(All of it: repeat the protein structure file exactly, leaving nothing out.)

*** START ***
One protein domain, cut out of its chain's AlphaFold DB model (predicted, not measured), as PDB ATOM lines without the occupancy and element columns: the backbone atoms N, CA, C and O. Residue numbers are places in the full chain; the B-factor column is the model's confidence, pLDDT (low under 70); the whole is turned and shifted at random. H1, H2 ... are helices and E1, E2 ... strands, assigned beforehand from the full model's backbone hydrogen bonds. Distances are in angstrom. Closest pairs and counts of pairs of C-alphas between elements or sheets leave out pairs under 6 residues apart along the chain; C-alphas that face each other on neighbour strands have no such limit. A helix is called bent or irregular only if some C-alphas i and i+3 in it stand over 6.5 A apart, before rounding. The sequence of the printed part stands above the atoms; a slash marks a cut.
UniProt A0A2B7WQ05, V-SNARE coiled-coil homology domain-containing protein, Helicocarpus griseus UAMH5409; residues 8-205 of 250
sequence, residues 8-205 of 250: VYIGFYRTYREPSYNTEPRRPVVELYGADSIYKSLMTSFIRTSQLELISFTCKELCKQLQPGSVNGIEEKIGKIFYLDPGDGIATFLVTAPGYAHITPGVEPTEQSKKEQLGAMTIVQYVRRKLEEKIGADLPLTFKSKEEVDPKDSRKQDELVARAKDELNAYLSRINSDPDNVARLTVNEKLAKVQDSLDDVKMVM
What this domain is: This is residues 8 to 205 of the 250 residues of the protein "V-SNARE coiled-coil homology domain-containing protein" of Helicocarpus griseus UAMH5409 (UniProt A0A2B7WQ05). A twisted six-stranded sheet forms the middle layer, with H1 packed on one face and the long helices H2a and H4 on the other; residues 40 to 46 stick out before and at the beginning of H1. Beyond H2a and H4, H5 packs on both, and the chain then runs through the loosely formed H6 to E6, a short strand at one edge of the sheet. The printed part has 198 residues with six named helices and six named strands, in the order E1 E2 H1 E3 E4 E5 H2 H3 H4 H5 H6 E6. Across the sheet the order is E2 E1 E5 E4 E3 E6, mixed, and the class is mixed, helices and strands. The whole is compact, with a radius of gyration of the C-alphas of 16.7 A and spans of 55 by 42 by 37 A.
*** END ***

One protein domain, cut out of its chain's AlphaFold DB model (predicted, not measured), as PDB ATOM lines without the occupancy and element columns: the backbone atoms N, CA, C and O. Residue numbers are places in the full chain; the B-factor column is the model's confidence, pLDDT (low under 70); the whole is turned and shifted at random. H1, H2 ... are helices and E1, E2 ... strands, assigned beforehand from the full model's backbone hydrogen bonds. Distances are in angstrom. Closest pairs and counts of pairs of C-alphas between elements or sheets leave out pairs under 6 residues apart along the chain; C-alphas that face each other on neighbour strands have no such limit. A helix is called bent or irregular only if some C-alphas i and i+3 in it stand over 6.5 A apart, before rounding. The sequence of the printed part stands above the atoms; a slash marks a cut.
UniProt A0A2B7WQ05, V-SNARE coiled-coil homology domain-containing protein, Helicocarpus griseus UAMH5409; residues 8-205 of 250
sequence, residues 8-205 of 250: VYIGFYRTYREPSYNTEPRRPVVELYGADSIYKSLMTSFIRTSQLELISFTCKELCKQLQPGSVNGIEEKIGKIFYLDPGDGIATFLVTAPGYAHITPGVEPTEQSKKEQLGAMTIVQYVRRKLEEKIGADLPLTFKSKEEVDPKDSRKQDELVARAKDELNAYLSRINSDPDNVARLTVNEKLAKVQDSLDDVKMVM
What this domain is: This is residues 8 to 205 of the 250 residues of the protein "V-SNARE coiled-coil homology domain-containing protein" of Helicocarpus griseus UAMH5409 (UniProt A0A2B7WQ05). A twisted six-stranded sheet forms the middle layer, with H1 packed on one face and the long helices H2a and H4 on the other; residues 40 to 46 stick out before and at the beginning of H1. Beyond H2a and H4, H5 packs on both, and the chain then runs through the loosely formed H6 to E6, a short strand at one edge of the sheet. The printed part has 198 residues with six named helices and six named strands, in the order E1 E2 H1 E3 E4 E5 H2 H3 H4 H5 H6 E6. Across the sheet the order is E2 E1 E5 E4 E3 E6, mixed, and the class is mixed, helices and strands. The whole is compact, with a radius of gyration of the C-alphas of 16.7 A and spans of 55 by 42 by 37 A.